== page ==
Macra na Feirme has called on the DAFM to include faecal sampling and milk recording as potential measures that farmers can select under new eco-scheme proposals in the next CAP.
The calls come as part of World Antimicrobial Awareness Week, from November 18th to November 24th.
It aims to increase antimicrobial resistance awareness among the likes of policymakers.
The DAFM is hosting a series of webinars as part of the week.
This evening, it will stage a further one on the advantages of bulk milk tank screening to benefit farmers making on-farm decisions.
Macra na Feirme believes that the proposals around faecal sampling and milk recording “align perfectly with the work ongoing within the department”.
In a statement, its national president, John Keane, said:
“Antimicrobial resistance is beginning to impact on our animal health strategies.”
“Encouraging farmers to get faecal samples analysis regularly could be a major weapon in tackling the threat of antimicrobial resistance.”
“This measure and milk recording also align to one of the EU Commissions own criteria for approving an eco-scheme measure.”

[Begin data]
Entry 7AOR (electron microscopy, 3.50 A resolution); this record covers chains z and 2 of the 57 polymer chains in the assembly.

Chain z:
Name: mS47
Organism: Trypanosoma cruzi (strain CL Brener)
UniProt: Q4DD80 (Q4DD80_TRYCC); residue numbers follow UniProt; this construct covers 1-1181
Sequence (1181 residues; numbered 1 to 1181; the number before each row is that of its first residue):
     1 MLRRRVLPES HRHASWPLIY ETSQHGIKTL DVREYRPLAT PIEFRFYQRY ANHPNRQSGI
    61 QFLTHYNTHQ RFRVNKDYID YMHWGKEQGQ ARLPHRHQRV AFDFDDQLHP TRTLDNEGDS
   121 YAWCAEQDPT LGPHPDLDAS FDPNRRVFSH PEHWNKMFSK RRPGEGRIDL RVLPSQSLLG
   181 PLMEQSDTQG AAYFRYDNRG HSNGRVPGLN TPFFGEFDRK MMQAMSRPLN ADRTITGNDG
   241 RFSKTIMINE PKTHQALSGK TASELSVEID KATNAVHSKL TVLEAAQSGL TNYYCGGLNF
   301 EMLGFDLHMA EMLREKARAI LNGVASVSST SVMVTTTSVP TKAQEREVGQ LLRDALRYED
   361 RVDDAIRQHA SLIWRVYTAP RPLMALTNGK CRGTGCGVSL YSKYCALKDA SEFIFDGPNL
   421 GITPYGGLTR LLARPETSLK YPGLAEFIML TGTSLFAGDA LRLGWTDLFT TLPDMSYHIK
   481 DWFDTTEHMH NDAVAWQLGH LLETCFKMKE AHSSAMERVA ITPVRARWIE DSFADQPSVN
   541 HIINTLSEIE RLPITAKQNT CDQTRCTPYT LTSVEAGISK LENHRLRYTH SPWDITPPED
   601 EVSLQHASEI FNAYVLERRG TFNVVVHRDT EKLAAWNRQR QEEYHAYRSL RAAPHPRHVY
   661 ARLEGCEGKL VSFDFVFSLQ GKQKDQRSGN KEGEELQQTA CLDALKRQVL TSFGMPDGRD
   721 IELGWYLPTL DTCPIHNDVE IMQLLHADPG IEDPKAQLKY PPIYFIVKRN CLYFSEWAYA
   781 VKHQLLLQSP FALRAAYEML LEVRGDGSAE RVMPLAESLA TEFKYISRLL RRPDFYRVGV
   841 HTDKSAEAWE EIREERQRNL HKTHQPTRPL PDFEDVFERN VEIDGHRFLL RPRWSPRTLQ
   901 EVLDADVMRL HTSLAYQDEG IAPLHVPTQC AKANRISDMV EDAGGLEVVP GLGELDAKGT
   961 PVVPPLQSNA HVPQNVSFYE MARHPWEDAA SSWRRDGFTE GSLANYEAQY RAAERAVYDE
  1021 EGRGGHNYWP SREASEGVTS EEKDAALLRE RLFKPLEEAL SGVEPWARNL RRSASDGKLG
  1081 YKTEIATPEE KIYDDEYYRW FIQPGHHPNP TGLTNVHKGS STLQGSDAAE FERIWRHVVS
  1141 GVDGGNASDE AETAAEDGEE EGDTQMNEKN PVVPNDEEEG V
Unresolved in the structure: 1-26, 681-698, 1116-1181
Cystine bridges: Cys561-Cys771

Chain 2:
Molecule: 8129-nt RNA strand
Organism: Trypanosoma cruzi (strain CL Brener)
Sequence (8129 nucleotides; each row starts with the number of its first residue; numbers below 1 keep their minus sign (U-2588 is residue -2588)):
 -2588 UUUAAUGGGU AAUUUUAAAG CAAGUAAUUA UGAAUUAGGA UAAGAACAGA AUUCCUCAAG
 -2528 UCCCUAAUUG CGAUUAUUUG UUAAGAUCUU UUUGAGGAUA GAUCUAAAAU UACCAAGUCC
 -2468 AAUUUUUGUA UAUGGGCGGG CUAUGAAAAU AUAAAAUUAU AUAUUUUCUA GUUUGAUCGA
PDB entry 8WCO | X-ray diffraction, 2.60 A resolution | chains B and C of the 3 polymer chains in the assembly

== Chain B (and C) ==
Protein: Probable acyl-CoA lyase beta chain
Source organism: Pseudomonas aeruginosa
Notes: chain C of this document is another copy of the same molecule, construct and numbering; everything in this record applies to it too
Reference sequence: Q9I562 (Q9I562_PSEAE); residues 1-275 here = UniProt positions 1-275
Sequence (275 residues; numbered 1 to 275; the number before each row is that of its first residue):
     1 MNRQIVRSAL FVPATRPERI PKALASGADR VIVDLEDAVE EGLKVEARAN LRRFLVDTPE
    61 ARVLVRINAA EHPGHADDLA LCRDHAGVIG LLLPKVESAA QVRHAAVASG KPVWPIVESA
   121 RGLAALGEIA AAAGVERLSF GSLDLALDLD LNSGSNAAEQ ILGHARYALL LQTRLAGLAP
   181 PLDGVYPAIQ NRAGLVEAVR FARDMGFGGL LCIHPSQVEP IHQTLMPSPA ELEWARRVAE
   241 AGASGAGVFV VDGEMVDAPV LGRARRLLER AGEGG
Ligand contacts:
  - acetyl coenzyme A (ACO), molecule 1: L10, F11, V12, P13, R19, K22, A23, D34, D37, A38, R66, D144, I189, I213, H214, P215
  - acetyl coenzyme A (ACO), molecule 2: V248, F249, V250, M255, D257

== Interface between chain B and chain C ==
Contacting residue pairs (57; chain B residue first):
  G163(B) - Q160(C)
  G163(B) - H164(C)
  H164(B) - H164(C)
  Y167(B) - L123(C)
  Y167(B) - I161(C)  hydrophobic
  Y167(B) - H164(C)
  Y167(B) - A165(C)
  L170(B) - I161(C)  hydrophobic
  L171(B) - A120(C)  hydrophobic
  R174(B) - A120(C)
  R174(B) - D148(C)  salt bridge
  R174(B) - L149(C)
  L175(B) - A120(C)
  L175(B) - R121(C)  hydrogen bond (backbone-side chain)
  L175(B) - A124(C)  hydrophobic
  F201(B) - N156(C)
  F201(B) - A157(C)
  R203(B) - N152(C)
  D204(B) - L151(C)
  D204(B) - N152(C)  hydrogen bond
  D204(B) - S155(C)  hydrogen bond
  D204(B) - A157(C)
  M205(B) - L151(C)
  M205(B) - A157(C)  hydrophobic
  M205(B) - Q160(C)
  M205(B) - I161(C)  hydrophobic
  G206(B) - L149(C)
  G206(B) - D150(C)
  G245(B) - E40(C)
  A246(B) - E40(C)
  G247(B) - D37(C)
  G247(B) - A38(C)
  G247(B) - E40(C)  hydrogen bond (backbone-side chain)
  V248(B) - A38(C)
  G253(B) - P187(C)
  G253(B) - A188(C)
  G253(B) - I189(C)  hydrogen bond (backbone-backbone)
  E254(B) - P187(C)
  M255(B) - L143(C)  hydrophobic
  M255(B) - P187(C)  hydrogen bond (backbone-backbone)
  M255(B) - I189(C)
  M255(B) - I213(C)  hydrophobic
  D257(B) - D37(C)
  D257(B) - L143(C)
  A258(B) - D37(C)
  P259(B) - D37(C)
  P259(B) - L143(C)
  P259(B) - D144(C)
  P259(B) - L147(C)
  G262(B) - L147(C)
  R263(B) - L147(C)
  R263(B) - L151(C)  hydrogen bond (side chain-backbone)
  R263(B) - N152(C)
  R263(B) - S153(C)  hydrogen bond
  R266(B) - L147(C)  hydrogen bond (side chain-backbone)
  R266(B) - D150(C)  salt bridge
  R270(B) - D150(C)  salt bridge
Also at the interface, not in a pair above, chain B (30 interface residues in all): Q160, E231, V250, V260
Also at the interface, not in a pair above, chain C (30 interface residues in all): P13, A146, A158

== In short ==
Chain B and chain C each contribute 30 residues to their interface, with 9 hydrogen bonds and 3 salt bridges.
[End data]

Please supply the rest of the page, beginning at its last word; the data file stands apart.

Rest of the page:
Under the European Commission’s own draft proposal, it considers antimicrobial resistance an area of “environmental, climate and animal welfare action”.
Also, it is a specific objective of the CAP framework where member states may opt to implement eco-schemes to address antimicrobial challenges.
Keane said the benefits of reduced anthelmintic usage and improved decision making are both beneficial to the environment.
He said they align with the EU Farm to Fork strategy’s targets to reduce antibiotic and anthelmintic usage on farms.
“Currently, we are seeing antimicrobial resistance as a small issue on Irish farms but one with the potential to grow.”
He said including these measures in eco-schemes:
- Allow Irish farmers to get ahead of the curve;
- Be leaders when it comes to addressing this issue;
- Forge a pathway that facilitates Irish farmers to meet the ambition under The EU Farm to Fork Strategy.